When I grow up, I want to be a race car driver.
A car begins to reach 200 mph. In the camera view of the cockpit, the screen sways from the momentum of the car as turns sharply around a corner. It zooms in as the car breaks abruptly, lunging the driver forward, and zooms out as the driver presses the gas pedal, pushing him back into the seat. A threatening turn approaches and the high-speed adrenaline clouds the driver's judgment. The screen shakes violently as the car flips over and slams into nearby barrels in front of a concrete wall, changing a pristine race car into a steel scrap box and leaving the driver breathless.
[image1]That's what it felt like to play Shift 2 Unleashed at a recent Electronic Arts showcase. The game, continuing from its predecessor, is an intense ride that emphasizes an authentic viewpoint from the cockpit of a race car. It was stressed that the main goal of the Shift series is to deliver a unique racing simulation by imitating what actual race car drivers experience in first person. The developers know their competition as well – quality over quantity couldn’t be more fitting for Shift 2. Instead of offering over 1,000 cars, like in Gran Turismo 5, developers are offering an estimate of over 100 cars. They prefer to focus on each genuine race cars to provide players with a realistic experience than to put forth a hefty garage of race cars.
Not only do cars fall apart in the game, but the tracks eventually become unstable from the wear and tear of racers abusing them. Parts of cars fall off from crashing into walls or other players and stay on the track for the remainder of the race. That’s right. Car parts won’t disappear and they become hazards for any race car in their path. The picture-perfect racetrack slowly becomes a canvas for debris and tire marks. Dirt kicks up from the ground onto the windshield, and cruel streaks of black scratch lines from accidentally being side-swiped mar a car's once kick-ass paint job.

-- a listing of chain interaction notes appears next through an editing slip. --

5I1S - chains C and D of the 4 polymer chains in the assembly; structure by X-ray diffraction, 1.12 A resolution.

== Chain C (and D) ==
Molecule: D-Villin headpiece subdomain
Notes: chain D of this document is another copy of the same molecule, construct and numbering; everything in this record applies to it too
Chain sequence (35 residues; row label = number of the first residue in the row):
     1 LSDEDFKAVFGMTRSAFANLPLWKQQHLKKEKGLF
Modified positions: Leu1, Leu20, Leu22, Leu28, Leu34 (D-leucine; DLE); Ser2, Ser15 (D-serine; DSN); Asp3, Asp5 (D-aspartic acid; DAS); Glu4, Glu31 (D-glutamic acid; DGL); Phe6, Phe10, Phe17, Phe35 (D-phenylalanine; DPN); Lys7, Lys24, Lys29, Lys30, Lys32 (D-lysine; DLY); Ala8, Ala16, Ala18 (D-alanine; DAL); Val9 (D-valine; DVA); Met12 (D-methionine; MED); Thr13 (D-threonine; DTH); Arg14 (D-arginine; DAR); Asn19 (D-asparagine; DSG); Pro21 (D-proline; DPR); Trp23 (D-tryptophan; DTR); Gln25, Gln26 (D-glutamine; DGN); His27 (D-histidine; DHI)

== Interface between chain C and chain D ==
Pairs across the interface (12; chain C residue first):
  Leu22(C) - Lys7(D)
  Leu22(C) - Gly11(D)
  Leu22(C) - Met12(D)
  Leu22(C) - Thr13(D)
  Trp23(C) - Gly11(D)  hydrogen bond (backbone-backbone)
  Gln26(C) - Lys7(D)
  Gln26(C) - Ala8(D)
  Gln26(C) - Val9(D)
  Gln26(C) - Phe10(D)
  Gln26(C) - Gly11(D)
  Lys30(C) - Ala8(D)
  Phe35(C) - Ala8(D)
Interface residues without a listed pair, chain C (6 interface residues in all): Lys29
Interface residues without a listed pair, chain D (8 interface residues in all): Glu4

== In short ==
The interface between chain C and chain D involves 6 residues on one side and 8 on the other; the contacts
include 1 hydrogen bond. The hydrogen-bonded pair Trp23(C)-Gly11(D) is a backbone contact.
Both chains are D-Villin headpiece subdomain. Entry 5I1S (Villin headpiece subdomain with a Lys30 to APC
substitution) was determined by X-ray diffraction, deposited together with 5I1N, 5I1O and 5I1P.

[image2]There are a couple of time changes which players can set to race in, such as dusk and night. The glare of the sun seeps through the car’s front window, partially blinding the driver but fades away once the player drives in the opposite direction. During nighttime, however, the sole source of light comes from the car’s headlights, a stunning effect during turns and obstacles in the dark.
The autolog system from Hot Pursuit is now in Shift 2, where it allows players to compete with friends online, complete challenges, and share stats and images which have been gained throughout the time playing. Although there are new race tracks, cars, and even a system which gives a boost to competitive online play, the game’s main focus is still giving players an accurate depiction on what it feels like to be in the driver’s seat of a race car. Find out if Shift 2 succeeds in its goal in our review, when the game releases next year.